22 August 2012

What a difference a Games makes

In the warm afterglow of the recent Summer Olympic games held in London, there has been a certain amount of self-congratulation. Despite the warnings by Jeremiahs in the media and amongst the general populace, not only didn't we cock things up, we actually made the games a success. More surprising to a lot of my compatriots than the logistical success was that we managed something far more elusive than making the trains run on time - that we actually got into the spirit of things.

In some quarters the British have a reputation for being reserved that would seemingly make them mis-matched for the high-octane hyperbole that surrounds the modern Olympic movement. Certainly some people had predicted a less-than-enthusiastic reception for The Games in the UK, not least the man being tolerated in the race for the US Presidency, Mitt Romney, a man not encumbered by tact or, it would seem, basic self-awareness. His misreading of British understatement as lack of enthusiasm shows a man who has clearly never spent time at a professional football match in England. Sport is one of the few occasions Brits allow themselves to throw off the yoke of overbearing respect of others’ private space and openly commune, often fuelled by the accelerant of alcohol. As shocked residents of many European cities during World Cup qualifying campaigns of the 1970s and 80s could sadly testify.

But instead of energetic violence, an army of thousands of volunteers from far beyond the Capital willingly (and freely) gave their time to dress up in an alarmingly-coloured uniform and advise visitors how to get around, determined to prove we are not a nation of total misanthropes. In the ten days or so since The Games ended, there has been a good deal of speculation about how long such warm feelings of goodwill to others can last, or how long we can continue to feel good about ourselves.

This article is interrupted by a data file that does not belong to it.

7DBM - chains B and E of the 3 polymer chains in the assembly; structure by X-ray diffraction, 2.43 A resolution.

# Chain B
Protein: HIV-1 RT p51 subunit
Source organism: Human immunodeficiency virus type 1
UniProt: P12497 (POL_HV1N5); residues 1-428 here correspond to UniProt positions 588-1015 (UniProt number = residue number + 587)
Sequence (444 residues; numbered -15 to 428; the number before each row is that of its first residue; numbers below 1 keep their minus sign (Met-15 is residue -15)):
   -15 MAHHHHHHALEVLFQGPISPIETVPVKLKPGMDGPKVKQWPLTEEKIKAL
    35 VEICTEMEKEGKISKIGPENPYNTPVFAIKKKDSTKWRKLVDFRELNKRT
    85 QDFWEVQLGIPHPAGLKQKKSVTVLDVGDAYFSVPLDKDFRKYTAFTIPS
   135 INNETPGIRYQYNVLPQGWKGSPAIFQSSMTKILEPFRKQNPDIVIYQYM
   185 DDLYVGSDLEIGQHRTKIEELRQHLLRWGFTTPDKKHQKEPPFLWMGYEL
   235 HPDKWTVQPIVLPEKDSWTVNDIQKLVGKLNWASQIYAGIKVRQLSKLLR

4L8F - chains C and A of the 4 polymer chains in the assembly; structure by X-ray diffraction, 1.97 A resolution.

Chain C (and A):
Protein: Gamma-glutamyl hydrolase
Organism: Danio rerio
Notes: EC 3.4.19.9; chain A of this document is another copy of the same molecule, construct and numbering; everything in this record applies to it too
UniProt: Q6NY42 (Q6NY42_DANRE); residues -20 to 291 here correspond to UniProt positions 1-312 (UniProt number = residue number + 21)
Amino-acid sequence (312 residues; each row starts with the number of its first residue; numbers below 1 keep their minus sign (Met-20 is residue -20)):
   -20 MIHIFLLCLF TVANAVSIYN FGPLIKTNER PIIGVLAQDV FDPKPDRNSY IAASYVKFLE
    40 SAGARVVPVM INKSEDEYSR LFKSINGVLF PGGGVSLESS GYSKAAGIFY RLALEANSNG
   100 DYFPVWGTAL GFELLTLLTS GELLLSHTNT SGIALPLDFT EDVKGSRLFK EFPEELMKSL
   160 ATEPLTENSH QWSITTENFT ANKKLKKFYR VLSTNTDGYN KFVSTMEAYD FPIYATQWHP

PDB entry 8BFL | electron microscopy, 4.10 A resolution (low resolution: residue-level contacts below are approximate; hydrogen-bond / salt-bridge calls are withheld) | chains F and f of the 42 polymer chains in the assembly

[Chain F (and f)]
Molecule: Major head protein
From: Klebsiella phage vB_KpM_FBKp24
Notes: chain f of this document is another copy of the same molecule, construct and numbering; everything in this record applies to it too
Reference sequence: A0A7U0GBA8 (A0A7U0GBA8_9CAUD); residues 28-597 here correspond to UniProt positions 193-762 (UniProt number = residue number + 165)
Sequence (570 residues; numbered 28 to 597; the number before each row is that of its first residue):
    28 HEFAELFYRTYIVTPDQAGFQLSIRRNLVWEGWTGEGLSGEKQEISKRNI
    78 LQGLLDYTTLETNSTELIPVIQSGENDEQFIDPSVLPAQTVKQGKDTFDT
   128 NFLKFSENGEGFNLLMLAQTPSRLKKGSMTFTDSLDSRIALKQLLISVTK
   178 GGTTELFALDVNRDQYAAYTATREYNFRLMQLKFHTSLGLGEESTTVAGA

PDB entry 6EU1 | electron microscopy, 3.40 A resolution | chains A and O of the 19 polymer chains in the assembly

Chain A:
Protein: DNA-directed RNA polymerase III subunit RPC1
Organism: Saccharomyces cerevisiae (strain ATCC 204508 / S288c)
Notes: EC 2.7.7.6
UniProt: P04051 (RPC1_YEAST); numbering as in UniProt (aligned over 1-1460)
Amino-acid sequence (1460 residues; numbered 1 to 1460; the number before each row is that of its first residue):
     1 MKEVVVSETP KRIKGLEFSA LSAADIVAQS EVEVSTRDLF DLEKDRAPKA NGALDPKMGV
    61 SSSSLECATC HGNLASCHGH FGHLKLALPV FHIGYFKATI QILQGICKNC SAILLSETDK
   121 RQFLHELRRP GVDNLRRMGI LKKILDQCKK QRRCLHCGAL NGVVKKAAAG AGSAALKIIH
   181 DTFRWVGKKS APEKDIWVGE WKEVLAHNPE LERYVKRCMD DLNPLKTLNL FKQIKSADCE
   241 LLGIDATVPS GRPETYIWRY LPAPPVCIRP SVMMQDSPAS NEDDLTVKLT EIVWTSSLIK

Two stories emerged today that made me think that maybe the idea of a legacy is not simply the marketing shtick some have decried it as. First, that high-profile NHS hospitals are being encouraged to expand operations overseas, taking their brands into new markets. While we should acknowledge this partly for what it is at heart - a desperate revenue-raising exercise by the government facing a terminal decline of its own - we should also recognise it as an enormous expression of self-confidence. Although much beloved by Brits, the NHS is so frequently used as a political football by vested interests in public life and the media, it's sometimes hard to see beyond its more newsworthy though less appetising features: waiting lists, MRSA, overcrowding, closed wards, low staff morale and waste. Danny Boyle's brave decision to put it at the heart of the Olympic Games opening ceremony tapped into a powerful British shibboleth. Reaction to today's announcement of an overseas expansion has been greeted with cynicism at the government's motive rather than incredulity at the idea that anyone else would want our hospitals at all (with the notable exception of the Daily Mash). I can't help thinking the reaction would have been quite different a few weeks ago.

The second story was the more quietly-revealed, but no less remarkable, news that Transport for London (TfL) has been appointed as transport consultant to the Rio 2016 Olympic Games organising committee. Given the pre-Games apocalyptic warnings of transport chaos issued by, amongst others, TfL themselves - not to say the collective anger inspired by bus, tube and train failures on a daily basis in the despairing hearts of millions of London workers - this is something of a coup. That we made it work using the world's oldest Underground train network should prove instructive for Brazil, who need to develop the world's newest system to serve their forthcoming Games. 

Both stories reveal the benefits of bringing global insight to the usual blinkered view we can take of ourselves and our institutions. Maybe the Olympic Games legacy will be not sports facilities for the masses or homes for the East End poor (though both of those would be nice), but a greater sense of our own worth, and the ways we go about things. That we can turn "The summer like no other" into a new slogan for a new confident age, as we face up to the biggest economic crisis in living memory: "Great Britain: not always as rubbish as we think we are".

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